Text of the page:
A phenomenon in the current era is the synergy and possibly the necessity of solid NYC nightlife in hotels. Tell me your take on that. How much is food and beverage driving your hotel, and will that now increase dramatically? I operate bars in W Hotels, and consult for casinos: there are few things as important to a hotel or casino as its food and beverage offering. I do not know if Ian and Steve invented it, but they certainly exploited it to the fullest. When a new hotel opens people are not going to immediately rent a room. They will pop into the bar, or grab a bite in the restaurant, and then promote the property given their experience. This puts heads in beds, and safe guards the real investment: real estate. The press will only write about a hotel when it opens, but they’ll cover any celebrity sightings as long as someone communicates with them, be it the venue itself, a cell phone picture from a customer, or a random tweet. If it is from the venue itself, this can be a double-edged sword. As a policy, we do not actively pursue press regarding our customers unless they are at a function where it is understood that their picture may be taken. Celebrities know this as well, and use certain venues to garner press when it suits their needs. Additionally, restaurants and bars are the perfect locations for movie premieres and charity events. These bring press, cameras and celebrities, which only adds to the properties cache. In the six or so months since we have been open, we have already hosted TV film shoots for Curb Your Enthusiasm, House Wives of New Jersey, an after party for the band Rammstein, listening parties for NE YO and Estelle and the several charity events including one for Artists for Peace and Justice, hosted by Paul Haggis. The word “boutique” in regards to hotels seems to be very last century. Is there a new word? Will most hotels have to go chic to remain relevant and occupied? I agree that the term sounds very outdated, but as a concept it’s still relevant. The problem started when hotel companies and designers started calling something “boutique” but only regurgitated previous design work. Boutique should represent true individuality within its local context. This only happens when passionate people are involved in every detail of development.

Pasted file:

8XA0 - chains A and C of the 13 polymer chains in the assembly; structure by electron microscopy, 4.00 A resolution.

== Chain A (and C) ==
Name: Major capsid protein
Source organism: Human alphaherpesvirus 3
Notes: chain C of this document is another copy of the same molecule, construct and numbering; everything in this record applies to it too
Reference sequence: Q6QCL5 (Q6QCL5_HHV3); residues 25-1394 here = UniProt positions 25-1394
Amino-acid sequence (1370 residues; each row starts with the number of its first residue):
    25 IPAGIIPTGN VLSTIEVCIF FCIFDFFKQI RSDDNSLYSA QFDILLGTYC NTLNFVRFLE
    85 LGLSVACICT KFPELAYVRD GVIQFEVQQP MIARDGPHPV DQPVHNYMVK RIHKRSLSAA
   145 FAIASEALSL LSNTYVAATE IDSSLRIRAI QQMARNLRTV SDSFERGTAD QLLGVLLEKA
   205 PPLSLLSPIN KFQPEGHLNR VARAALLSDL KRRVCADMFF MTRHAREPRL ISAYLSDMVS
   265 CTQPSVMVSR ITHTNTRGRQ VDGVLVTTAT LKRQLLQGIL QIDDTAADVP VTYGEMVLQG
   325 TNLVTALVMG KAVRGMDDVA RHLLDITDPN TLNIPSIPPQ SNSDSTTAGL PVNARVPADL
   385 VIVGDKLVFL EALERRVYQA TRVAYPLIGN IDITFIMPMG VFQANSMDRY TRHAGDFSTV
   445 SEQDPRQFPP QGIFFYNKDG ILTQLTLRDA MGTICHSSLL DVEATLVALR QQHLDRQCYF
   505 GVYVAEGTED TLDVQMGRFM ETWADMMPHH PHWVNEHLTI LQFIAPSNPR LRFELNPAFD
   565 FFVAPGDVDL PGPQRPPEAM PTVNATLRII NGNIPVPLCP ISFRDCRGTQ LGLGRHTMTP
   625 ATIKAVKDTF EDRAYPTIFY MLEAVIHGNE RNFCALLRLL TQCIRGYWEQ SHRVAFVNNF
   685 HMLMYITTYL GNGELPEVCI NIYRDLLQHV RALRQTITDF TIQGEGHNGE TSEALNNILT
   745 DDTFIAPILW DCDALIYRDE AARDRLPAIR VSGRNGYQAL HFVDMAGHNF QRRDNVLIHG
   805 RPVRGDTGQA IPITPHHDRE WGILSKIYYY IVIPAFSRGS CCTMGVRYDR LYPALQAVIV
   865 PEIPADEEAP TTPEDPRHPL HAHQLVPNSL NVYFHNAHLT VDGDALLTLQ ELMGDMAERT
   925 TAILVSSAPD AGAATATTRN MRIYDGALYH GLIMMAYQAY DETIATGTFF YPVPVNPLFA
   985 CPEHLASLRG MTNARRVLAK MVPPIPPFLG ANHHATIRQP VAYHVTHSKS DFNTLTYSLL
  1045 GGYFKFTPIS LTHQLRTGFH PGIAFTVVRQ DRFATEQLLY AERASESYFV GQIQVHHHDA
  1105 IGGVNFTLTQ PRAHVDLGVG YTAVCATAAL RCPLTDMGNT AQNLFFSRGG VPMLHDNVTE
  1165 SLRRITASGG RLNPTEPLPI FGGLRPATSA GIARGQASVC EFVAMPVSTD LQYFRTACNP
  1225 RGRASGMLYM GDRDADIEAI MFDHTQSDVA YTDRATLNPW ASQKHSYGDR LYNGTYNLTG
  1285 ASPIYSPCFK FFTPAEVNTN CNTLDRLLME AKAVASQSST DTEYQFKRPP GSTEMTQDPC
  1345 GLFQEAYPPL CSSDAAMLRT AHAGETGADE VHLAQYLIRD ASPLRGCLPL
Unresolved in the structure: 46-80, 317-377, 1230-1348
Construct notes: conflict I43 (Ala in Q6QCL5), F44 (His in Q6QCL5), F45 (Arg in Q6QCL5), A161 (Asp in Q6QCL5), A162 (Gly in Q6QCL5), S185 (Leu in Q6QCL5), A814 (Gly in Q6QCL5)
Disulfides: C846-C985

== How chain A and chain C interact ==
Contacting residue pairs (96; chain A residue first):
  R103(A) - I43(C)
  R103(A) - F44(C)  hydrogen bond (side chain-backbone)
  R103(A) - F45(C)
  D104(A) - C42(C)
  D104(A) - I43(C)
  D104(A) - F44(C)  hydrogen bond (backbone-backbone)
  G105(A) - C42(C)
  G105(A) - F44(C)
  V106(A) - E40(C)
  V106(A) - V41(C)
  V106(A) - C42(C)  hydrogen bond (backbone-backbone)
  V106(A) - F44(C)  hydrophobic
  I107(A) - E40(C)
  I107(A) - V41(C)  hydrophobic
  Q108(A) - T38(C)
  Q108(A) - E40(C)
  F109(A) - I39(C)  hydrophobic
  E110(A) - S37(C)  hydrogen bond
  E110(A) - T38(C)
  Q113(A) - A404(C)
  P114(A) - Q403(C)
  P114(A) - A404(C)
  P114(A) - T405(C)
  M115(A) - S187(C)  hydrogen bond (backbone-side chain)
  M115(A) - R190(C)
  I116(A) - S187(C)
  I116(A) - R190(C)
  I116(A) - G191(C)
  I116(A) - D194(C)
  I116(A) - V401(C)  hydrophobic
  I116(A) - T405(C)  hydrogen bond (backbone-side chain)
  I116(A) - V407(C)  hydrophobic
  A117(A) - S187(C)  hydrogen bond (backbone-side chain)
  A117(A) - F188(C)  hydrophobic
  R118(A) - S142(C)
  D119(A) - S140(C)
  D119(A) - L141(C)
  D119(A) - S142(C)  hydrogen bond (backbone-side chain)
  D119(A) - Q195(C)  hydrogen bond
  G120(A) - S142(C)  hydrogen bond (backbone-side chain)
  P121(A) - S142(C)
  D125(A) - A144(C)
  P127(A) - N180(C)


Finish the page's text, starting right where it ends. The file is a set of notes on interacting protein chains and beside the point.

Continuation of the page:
Unlike the Gansevoort in the Meatpacking, the Gansevoort Park was designed and pre-engineered with hospitality, food, and beverage in mind. Carlton is a much older property. What steps are you taking to retro-fit protection for your hotel guests against the sounds and such that successful watering holes inevitably bring? At the new Gansevoort Park they have added separate elevators to access the upper bars from the hotel, and seem to have situated the bars away from guest rooms. This means no more intoxicated guests on elevators with families staying at the hotel, and no more non-guests on hotel floors causing safety issues. When they built the Carlton they constructed it in such a way that sound from the bars does not disturb the hotel guests. Bars and clubs can be a tremendous asset to a hotel, but it is vital that veteran operators and professional audio engineers are involved in the design and construction phases, or you can end up with costly renovations, or lost room revenues for decades.